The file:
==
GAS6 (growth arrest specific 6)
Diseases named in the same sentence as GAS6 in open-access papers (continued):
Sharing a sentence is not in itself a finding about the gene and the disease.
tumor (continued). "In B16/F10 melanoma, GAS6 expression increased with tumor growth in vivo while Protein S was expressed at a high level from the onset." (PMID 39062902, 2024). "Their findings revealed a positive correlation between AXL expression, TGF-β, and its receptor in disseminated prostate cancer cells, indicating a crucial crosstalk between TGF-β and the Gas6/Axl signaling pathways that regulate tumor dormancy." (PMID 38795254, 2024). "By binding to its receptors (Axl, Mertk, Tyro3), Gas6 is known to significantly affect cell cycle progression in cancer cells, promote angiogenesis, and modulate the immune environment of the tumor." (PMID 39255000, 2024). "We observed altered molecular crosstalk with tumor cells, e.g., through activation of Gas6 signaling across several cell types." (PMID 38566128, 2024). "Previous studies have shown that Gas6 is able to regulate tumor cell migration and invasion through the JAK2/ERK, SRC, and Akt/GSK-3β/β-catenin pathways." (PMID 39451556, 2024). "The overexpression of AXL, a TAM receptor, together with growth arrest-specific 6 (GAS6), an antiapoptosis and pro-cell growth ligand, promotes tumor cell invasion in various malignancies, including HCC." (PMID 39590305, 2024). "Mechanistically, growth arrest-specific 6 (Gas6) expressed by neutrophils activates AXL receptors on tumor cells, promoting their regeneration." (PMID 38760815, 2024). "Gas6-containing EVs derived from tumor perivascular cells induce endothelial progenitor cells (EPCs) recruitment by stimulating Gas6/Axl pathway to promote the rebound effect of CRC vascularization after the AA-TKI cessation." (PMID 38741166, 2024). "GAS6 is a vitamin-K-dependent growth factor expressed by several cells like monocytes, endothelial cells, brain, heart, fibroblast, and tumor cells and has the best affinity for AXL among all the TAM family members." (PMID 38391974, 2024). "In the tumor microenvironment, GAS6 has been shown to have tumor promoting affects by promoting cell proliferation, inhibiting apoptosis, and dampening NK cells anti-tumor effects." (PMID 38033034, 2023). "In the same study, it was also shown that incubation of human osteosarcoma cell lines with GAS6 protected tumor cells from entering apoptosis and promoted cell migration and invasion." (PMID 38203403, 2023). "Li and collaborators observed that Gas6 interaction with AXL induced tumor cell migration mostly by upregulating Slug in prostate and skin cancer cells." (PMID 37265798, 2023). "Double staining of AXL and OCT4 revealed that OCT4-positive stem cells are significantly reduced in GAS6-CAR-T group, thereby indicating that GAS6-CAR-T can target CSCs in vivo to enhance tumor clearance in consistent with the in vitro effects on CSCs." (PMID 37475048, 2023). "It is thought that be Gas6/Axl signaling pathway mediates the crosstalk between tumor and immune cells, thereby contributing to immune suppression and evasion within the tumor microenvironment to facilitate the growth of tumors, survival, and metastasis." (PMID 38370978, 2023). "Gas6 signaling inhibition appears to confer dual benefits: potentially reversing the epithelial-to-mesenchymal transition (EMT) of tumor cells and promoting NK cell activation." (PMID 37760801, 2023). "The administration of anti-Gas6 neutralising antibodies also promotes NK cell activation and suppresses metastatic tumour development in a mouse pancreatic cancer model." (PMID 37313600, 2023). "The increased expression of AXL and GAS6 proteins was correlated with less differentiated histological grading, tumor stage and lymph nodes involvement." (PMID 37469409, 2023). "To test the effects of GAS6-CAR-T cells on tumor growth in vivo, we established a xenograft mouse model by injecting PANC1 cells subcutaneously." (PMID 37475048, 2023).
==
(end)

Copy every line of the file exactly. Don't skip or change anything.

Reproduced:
GAS6 (growth arrest specific 6)
Diseases named in the same sentence as GAS6 in open-access papers (continued):
Sharing a sentence is not in itself a finding about the gene and the disease.
tumor (continued). "In B16/F10 melanoma, GAS6 expression increased with tumor growth in vivo while Protein S was expressed at a high level from the onset." (PMID 39062902, 2024). "Their findings revealed a positive correlation between AXL expression, TGF-β, and its receptor in disseminated prostate cancer cells, indicating a crucial crosstalk between TGF-β and the Gas6/Axl signaling pathways that regulate tumor dormancy." (PMID 38795254, 2024). "By binding to its receptors (Axl, Mertk, Tyro3), Gas6 is known to significantly affect cell cycle progression in cancer cells, promote angiogenesis, and modulate the immune environment of the tumor." (PMID 39255000, 2024). "We observed altered molecular crosstalk with tumor cells, e.g., through activation of Gas6 signaling across several cell types." (PMID 38566128, 2024). "Previous studies have shown that Gas6 is able to regulate tumor cell migration and invasion through the JAK2/ERK, SRC, and Akt/GSK-3β/β-catenin pathways." (PMID 39451556, 2024). "The overexpression of AXL, a TAM receptor, together with growth arrest-specific 6 (GAS6), an antiapoptosis and pro-cell growth ligand, promotes tumor cell invasion in various malignancies, including HCC." (PMID 39590305, 2024). "Mechanistically, growth arrest-specific 6 (Gas6) expressed by neutrophils activates AXL receptors on tumor cells, promoting their regeneration." (PMID 38760815, 2024). "Gas6-containing EVs derived from tumor perivascular cells induce endothelial progenitor cells (EPCs) recruitment by stimulating Gas6/Axl pathway to promote the rebound effect of CRC vascularization after the AA-TKI cessation." (PMID 38741166, 2024). "GAS6 is a vitamin-K-dependent growth factor expressed by several cells like monocytes, endothelial cells, brain, heart, fibroblast, and tumor cells and has the best affinity for AXL among all the TAM family members." (PMID 38391974, 2024). "In the tumor microenvironment, GAS6 has been shown to have tumor promoting affects by promoting cell proliferation, inhibiting apoptosis, and dampening NK cells anti-tumor effects." (PMID 38033034, 2023). "In the same study, it was also shown that incubation of human osteosarcoma cell lines with GAS6 protected tumor cells from entering apoptosis and promoted cell migration and invasion." (PMID 38203403, 2023). "Li and collaborators observed that Gas6 interaction with AXL induced tumor cell migration mostly by upregulating Slug in prostate and skin cancer cells." (PMID 37265798, 2023). "Double staining of AXL and OCT4 revealed that OCT4-positive stem cells are significantly reduced in GAS6-CAR-T group, thereby indicating that GAS6-CAR-T can target CSCs in vivo to enhance tumor clearance in consistent with the in vitro effects on CSCs." (PMID 37475048, 2023). "It is thought that be Gas6/Axl signaling pathway mediates the crosstalk between tumor and immune cells, thereby contributing to immune suppression and evasion within the tumor microenvironment to facilitate the growth of tumors, survival, and metastasis." (PMID 38370978, 2023). "Gas6 signaling inhibition appears to confer dual benefits: potentially reversing the epithelial-to-mesenchymal transition (EMT) of tumor cells and promoting NK cell activation." (PMID 37760801, 2023). "The administration of anti-Gas6 neutralising antibodies also promotes NK cell activation and suppresses metastatic tumour development in a mouse pancreatic cancer model." (PMID 37313600, 2023). "The increased expression of AXL and GAS6 proteins was correlated with less differentiated histological grading, tumor stage and lymph nodes involvement." (PMID 37469409, 2023). "To test the effects of GAS6-CAR-T cells on tumor growth in vivo, we established a xenograft mouse model by injecting PANC1 cells subcutaneously." (PMID 37475048, 2023).